As a paid professional speaker often people mistake me for an extrovert. They say, “You’re no introvert!” Or, “Come on you’re an extrovert for sure!”
When I ask what causes them to believe this, the answers reveal how misinformed people can be about what introvert and extrovert really means.
They often think introverts aren’t social being let alone be someone who is a public speaker.
Rather than focus on what misinformation or myths you or someone you know might be under the spell of, let me offer you some clear understanding.
3 things you need to know about introverts communications
- It’s thought that introverts are better listeners but the truth is different. There is no research to bear out this thinking.
What research does show is that introverts listen more.
Research published in a 2005 edition of The Journal of Marketing Theory and Practice found that listening and trust are perceived as closely related.
What’s powerful for an introvert is that we already know how to listen more so trust might be easier to gain for our communications.
- We can stop worrying about how we don’t like small talk.
In 2010, Psychological Science, findings from a study named, Eavesdropping on Happiness, found happier people spend less time alone and more time talking to others.
But there is an unexpected link to encourage introverts: happier people have more meaningful conversations than those having more small talk. The researchers were careful to clarify– happier people have more meaningful conversations, but deeper conversations don’t cause happiness.
Small talk isn’t satisfying to most people, yet it is a reality. We introverts have traits and characteristics we can begin to use as assets to avoid staying stuck and bored in small talk. By choosing to act on those we help ourselves and the people around us move to more enjoyable conversations.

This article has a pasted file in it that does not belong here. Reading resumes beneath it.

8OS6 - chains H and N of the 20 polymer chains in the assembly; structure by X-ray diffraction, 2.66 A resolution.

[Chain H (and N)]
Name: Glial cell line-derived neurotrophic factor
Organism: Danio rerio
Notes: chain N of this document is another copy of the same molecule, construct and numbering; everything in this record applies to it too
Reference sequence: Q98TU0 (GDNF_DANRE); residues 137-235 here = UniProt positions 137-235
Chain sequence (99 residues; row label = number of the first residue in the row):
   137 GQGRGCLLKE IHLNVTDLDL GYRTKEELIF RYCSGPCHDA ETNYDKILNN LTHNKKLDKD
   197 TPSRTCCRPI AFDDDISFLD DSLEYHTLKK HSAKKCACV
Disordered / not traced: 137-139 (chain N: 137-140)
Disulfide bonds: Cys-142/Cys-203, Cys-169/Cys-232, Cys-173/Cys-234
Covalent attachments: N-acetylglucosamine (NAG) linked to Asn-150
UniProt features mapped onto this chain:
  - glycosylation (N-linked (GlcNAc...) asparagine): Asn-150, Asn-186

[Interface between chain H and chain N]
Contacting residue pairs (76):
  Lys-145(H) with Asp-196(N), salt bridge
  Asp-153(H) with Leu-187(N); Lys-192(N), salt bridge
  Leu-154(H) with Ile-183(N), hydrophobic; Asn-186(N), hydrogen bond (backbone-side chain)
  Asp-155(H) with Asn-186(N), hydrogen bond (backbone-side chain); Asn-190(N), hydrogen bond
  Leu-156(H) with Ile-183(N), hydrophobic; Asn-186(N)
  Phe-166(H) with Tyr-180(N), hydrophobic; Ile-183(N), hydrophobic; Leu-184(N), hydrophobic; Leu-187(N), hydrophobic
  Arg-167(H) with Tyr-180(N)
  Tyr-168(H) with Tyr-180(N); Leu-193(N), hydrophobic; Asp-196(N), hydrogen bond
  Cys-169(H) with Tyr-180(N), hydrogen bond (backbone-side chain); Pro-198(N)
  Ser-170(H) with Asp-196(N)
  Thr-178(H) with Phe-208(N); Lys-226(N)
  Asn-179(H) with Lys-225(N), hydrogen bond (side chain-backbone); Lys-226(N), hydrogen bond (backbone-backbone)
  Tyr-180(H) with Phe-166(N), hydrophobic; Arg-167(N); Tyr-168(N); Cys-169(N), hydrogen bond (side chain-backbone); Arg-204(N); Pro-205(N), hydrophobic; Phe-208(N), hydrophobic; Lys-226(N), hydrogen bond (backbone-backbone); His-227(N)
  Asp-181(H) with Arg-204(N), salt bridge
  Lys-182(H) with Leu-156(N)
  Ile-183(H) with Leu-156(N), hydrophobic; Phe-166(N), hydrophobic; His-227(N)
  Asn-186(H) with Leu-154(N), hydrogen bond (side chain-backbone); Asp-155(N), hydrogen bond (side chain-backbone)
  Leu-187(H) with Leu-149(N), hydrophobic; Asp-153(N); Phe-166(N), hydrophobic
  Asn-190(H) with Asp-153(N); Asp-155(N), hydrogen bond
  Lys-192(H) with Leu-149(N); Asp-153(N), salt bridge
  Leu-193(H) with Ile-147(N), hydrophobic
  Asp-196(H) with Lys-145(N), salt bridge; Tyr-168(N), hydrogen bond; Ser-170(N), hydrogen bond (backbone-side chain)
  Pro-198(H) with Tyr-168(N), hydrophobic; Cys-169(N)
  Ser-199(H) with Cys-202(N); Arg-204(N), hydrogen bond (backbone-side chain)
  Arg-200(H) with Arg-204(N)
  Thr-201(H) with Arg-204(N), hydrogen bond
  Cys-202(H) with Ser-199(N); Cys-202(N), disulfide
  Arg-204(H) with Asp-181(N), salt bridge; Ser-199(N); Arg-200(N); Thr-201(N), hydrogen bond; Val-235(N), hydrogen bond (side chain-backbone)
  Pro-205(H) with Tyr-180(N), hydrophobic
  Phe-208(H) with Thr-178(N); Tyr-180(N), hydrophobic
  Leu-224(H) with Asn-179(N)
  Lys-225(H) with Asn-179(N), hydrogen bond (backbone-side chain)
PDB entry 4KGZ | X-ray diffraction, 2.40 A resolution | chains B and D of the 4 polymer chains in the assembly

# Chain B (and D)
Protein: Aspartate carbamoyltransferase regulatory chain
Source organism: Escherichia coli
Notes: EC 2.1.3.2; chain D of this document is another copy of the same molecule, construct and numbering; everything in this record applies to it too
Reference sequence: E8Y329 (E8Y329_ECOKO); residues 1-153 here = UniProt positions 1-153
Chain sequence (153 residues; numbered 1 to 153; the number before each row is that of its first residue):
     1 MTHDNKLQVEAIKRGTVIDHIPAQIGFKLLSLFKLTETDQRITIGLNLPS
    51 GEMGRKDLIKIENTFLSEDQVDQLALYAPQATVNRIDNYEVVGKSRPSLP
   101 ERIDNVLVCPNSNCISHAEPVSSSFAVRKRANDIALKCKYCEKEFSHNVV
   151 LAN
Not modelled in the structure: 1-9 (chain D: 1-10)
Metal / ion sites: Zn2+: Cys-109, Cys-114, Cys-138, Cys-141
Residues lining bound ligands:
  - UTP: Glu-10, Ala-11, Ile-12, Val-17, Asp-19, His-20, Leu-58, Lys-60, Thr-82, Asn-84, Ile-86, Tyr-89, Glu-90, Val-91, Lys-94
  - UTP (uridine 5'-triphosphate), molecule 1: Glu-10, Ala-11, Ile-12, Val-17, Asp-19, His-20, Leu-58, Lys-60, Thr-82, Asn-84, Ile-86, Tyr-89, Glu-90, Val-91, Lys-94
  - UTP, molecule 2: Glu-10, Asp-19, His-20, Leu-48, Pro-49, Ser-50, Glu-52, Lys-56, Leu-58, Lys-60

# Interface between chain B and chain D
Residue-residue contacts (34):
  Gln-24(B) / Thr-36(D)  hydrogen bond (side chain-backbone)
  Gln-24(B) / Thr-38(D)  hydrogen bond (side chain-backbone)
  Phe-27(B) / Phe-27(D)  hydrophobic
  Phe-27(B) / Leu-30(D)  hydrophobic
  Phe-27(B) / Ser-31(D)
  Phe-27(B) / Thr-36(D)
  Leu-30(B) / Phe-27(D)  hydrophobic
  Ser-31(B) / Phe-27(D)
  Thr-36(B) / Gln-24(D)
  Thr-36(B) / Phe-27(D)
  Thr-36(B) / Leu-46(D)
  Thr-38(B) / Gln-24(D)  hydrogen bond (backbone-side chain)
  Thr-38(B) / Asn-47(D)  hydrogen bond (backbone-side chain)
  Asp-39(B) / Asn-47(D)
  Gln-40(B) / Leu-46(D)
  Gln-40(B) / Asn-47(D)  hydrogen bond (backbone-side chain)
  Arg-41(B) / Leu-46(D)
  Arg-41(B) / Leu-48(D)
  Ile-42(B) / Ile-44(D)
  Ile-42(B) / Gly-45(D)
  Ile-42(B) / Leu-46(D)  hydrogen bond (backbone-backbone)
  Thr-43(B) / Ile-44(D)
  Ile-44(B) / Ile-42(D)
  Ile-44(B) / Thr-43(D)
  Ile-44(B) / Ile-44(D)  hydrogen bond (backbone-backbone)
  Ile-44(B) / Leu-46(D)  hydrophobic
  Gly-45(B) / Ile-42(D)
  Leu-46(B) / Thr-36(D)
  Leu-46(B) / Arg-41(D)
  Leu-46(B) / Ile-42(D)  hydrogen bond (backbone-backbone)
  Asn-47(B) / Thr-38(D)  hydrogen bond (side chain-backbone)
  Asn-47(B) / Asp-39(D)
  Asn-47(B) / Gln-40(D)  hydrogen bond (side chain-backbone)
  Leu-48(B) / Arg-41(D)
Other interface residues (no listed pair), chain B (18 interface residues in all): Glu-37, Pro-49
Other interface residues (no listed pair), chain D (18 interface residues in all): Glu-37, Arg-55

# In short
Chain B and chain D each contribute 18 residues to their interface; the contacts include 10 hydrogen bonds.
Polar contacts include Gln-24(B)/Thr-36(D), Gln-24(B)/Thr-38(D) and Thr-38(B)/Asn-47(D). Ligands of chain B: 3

- In working and socializing with extroverts, we want to let them be themselves and let us introverts be ourselves.
By pausing, thinking and asking a question, either they will understand, or you can explain to them, this is your nature.
We can better handle situations when someone might either unknowingly or on purpose, make an inappropriate comment about our introvertedness.
We’re normally quiet, reflective and questioning. Rather than try to be an extrovert which you cannot be anyway, be yourself.
Pause, stay calm and say, “I’m just trying to think about that.” You might find they offer clarity and you move on. Or at the very least, give yourself time to– think, and then reply, as you deem appropriate.
We can either be ourselves completely or adopt a new twist like this to a simple comfortable behavior – being quiet and questioning.
When we honor our true nature and use our strengths we create the space to improve every interaction. Add in occasionally stretching out of our comfort zone with current tools available to us to communicate more easily, we’ve got a personal solution to overcome any communication reluctance.
What comes to mind for you when reading 3 things you need to know about introverts communications?
FREE report … “Life begins where boundaries end.
21 Ways to Get Out of Your Comfort Zone.” Patricia Weber, the introvert inspirer, provides practical tools through – books, coaching, speaking and blogging for the introvert to navigate the rules at work. Want more specifics ideas about introvert strengths and how to use them? Grab the free 32-page excerpt the ebook, The Happy and Fulfilled Introvert.
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